A High Court sitting in Ado-Ekiti yesterday refused to grant an oral application by the defence team to peruse, before real trial begins, the autopsy report and video recording lined up by the prosecution as part of exhibits in the alleged murder of a woman, Mrs. Rebecca Adewumi.
The 70-year-old Mrs Adewunmi was murdered mid 2012 for alleged witchcraft in Omuo-Ekiti, Ekiti East Local Government Area of Ekiti State. Moving the application, the lead counsel to the three accused persons, Mr. Lekan Olatawura, premised his action on the provisions of Section 36 (b) of the 1999 Constitution.
Olatawura, who is defending Chief Olatubosun Orojo, Mrs. Adesola Adewumi Adeyemo and Miss Abbey Feranmi, slammed with a six-count charge in the murder of Madam Adewumi, pointed out that though there were other items listed by the prosecution as exhibits, he was particular about the autopsy report and the video recording of how the deceased was killed. In his submission while countering, the prosecution team led by Mr. Peter Alabi, the deputy director public prosecutions, argued that the defence had all the statements of the witnesses he would call later, adding that the demand by the defence was hasty and the trial proper was about to commence.
He averred that the provisions of Section 36 (b) and (c) did not justify the demand of the defence and that what was important was for the defence to have enough time to prepare. Alabi then urged the court to disregard the demand of the defence team for the trial to move properly, saying all necessary materials would be made available to the defence team. Olatawura, while defending his stance, said the prosecution failed to show any prejudice it would suffer if those materials were made available to his team.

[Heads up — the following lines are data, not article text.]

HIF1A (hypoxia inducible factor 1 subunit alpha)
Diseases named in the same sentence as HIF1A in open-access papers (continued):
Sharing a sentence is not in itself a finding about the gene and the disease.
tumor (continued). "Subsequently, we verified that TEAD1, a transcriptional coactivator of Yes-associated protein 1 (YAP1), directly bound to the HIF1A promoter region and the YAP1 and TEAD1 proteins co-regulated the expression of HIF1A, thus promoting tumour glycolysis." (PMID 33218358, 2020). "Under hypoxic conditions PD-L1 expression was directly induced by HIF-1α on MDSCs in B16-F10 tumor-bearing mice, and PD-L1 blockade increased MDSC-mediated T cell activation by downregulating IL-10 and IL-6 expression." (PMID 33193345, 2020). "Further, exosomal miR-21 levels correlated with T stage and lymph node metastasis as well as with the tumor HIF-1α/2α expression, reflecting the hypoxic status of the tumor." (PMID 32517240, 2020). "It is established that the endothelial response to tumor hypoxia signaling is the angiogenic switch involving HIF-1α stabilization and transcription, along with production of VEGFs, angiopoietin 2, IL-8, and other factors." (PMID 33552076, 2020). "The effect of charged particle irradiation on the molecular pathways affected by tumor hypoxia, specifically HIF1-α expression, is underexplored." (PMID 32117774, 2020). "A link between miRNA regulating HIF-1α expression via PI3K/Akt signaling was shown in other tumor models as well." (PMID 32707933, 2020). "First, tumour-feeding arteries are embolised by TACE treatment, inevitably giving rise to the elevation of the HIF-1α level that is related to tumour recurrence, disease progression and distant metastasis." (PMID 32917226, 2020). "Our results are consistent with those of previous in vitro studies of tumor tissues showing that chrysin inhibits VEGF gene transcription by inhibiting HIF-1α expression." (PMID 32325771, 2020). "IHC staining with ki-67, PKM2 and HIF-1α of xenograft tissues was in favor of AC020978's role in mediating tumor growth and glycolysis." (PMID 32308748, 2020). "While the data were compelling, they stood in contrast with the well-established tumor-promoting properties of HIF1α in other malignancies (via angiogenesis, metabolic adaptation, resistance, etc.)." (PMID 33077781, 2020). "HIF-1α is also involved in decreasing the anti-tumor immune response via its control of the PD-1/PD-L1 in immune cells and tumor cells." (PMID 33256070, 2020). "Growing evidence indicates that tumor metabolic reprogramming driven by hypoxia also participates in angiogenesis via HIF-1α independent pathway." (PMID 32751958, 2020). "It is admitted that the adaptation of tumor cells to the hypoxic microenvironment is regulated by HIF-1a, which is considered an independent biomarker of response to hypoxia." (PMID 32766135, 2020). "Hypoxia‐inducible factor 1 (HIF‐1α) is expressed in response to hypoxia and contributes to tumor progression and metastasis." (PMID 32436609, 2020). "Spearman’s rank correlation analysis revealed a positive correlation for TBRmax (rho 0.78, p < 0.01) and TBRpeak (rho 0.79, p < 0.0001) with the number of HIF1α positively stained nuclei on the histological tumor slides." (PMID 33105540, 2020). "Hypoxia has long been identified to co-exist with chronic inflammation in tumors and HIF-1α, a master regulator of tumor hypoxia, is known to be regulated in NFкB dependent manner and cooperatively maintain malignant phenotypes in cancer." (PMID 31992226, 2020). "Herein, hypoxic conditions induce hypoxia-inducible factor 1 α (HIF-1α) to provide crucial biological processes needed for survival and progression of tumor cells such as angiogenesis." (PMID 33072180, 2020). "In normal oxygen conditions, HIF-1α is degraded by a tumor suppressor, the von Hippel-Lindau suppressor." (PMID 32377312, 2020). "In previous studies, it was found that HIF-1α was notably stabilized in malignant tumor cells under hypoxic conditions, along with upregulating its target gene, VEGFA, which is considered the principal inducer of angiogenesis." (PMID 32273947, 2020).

Ruling on the matter, Justice Oluwatoyin Bodunde, disagreed with Olatawura, saying during the trial the defence team would have access to those items and could then ‘tear’ them up legally. The defence counsel told the court that he was ready for the trial to commence and Justice Bodunde asked the prosecution whether it was ready to call its witnesses.
Alabi told the court that out of the nine witnesses he planned to call, two were in court and that he would also need Witness Summons from the court to compel two of his witnesses that were public servants to appear in court. Justice Bodunde said she was not pleased with the production of two out of nine witnesses by the prosecution, saying the judiciary was no longer interested in cases dragging on endlessly and urged both sides to be ready for a speedy trial.
The case was later adjourned to March 5 and 6.